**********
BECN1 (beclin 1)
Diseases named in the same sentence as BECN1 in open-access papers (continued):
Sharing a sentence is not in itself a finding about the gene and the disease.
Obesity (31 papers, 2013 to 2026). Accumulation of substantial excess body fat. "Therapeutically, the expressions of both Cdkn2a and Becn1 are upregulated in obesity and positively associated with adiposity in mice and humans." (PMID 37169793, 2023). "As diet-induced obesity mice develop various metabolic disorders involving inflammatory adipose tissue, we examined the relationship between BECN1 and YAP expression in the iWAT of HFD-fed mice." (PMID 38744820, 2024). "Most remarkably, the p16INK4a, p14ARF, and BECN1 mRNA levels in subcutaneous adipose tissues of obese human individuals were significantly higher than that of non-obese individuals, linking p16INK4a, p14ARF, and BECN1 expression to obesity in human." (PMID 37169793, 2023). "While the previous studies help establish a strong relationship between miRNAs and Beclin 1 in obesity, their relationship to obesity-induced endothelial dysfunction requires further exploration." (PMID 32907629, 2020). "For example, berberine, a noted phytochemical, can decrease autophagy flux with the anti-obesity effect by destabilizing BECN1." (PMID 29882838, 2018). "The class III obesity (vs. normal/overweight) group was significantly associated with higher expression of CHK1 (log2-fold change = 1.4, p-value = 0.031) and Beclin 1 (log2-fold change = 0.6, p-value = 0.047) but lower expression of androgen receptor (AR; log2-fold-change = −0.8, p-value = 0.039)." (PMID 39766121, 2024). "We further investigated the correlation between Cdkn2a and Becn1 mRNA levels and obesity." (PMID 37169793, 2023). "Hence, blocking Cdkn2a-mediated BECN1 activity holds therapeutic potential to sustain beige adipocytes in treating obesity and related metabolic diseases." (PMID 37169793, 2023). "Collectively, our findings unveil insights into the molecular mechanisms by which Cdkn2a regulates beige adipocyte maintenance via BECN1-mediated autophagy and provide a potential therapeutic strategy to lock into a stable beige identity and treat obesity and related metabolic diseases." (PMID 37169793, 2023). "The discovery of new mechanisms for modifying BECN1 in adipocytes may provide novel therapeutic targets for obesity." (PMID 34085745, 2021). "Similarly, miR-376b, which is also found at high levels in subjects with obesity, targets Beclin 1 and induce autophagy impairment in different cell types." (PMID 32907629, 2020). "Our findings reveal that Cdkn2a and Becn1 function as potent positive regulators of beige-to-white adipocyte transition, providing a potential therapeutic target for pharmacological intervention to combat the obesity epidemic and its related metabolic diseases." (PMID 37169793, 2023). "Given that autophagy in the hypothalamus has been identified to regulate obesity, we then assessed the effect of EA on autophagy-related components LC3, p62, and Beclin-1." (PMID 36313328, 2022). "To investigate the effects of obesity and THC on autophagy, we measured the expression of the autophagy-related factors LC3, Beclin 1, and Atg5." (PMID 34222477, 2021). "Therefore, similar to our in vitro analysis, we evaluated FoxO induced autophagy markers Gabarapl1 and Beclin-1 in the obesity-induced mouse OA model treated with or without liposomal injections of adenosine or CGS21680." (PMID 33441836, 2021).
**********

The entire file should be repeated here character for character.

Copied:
BECN1 (beclin 1)
Diseases named in the same sentence as BECN1 in open-access papers (continued):
Sharing a sentence is not in itself a finding about the gene and the disease.
Obesity (31 papers, 2013 to 2026). Accumulation of substantial excess body fat. "Therapeutically, the expressions of both Cdkn2a and Becn1 are upregulated in obesity and positively associated with adiposity in mice and humans." (PMID 37169793, 2023). "As diet-induced obesity mice develop various metabolic disorders involving inflammatory adipose tissue, we examined the relationship between BECN1 and YAP expression in the iWAT of HFD-fed mice." (PMID 38744820, 2024). "Most remarkably, the p16INK4a, p14ARF, and BECN1 mRNA levels in subcutaneous adipose tissues of obese human individuals were significantly higher than that of non-obese individuals, linking p16INK4a, p14ARF, and BECN1 expression to obesity in human." (PMID 37169793, 2023). "While the previous studies help establish a strong relationship between miRNAs and Beclin 1 in obesity, their relationship to obesity-induced endothelial dysfunction requires further exploration." (PMID 32907629, 2020). "For example, berberine, a noted phytochemical, can decrease autophagy flux with the anti-obesity effect by destabilizing BECN1." (PMID 29882838, 2018). "The class III obesity (vs. normal/overweight) group was significantly associated with higher expression of CHK1 (log2-fold change = 1.4, p-value = 0.031) and Beclin 1 (log2-fold change = 0.6, p-value = 0.047) but lower expression of androgen receptor (AR; log2-fold-change = −0.8, p-value = 0.039)." (PMID 39766121, 2024). "We further investigated the correlation between Cdkn2a and Becn1 mRNA levels and obesity." (PMID 37169793, 2023). "Hence, blocking Cdkn2a-mediated BECN1 activity holds therapeutic potential to sustain beige adipocytes in treating obesity and related metabolic diseases." (PMID 37169793, 2023). "Collectively, our findings unveil insights into the molecular mechanisms by which Cdkn2a regulates beige adipocyte maintenance via BECN1-mediated autophagy and provide a potential therapeutic strategy to lock into a stable beige identity and treat obesity and related metabolic diseases." (PMID 37169793, 2023). "The discovery of new mechanisms for modifying BECN1 in adipocytes may provide novel therapeutic targets for obesity." (PMID 34085745, 2021). "Similarly, miR-376b, which is also found at high levels in subjects with obesity, targets Beclin 1 and induce autophagy impairment in different cell types." (PMID 32907629, 2020). "Our findings reveal that Cdkn2a and Becn1 function as potent positive regulators of beige-to-white adipocyte transition, providing a potential therapeutic target for pharmacological intervention to combat the obesity epidemic and its related metabolic diseases." (PMID 37169793, 2023). "Given that autophagy in the hypothalamus has been identified to regulate obesity, we then assessed the effect of EA on autophagy-related components LC3, p62, and Beclin-1." (PMID 36313328, 2022). "To investigate the effects of obesity and THC on autophagy, we measured the expression of the autophagy-related factors LC3, Beclin 1, and Atg5." (PMID 34222477, 2021). "Therefore, similar to our in vitro analysis, we evaluated FoxO induced autophagy markers Gabarapl1 and Beclin-1 in the obesity-induced mouse OA model treated with or without liposomal injections of adenosine or CGS21680." (PMID 33441836, 2021).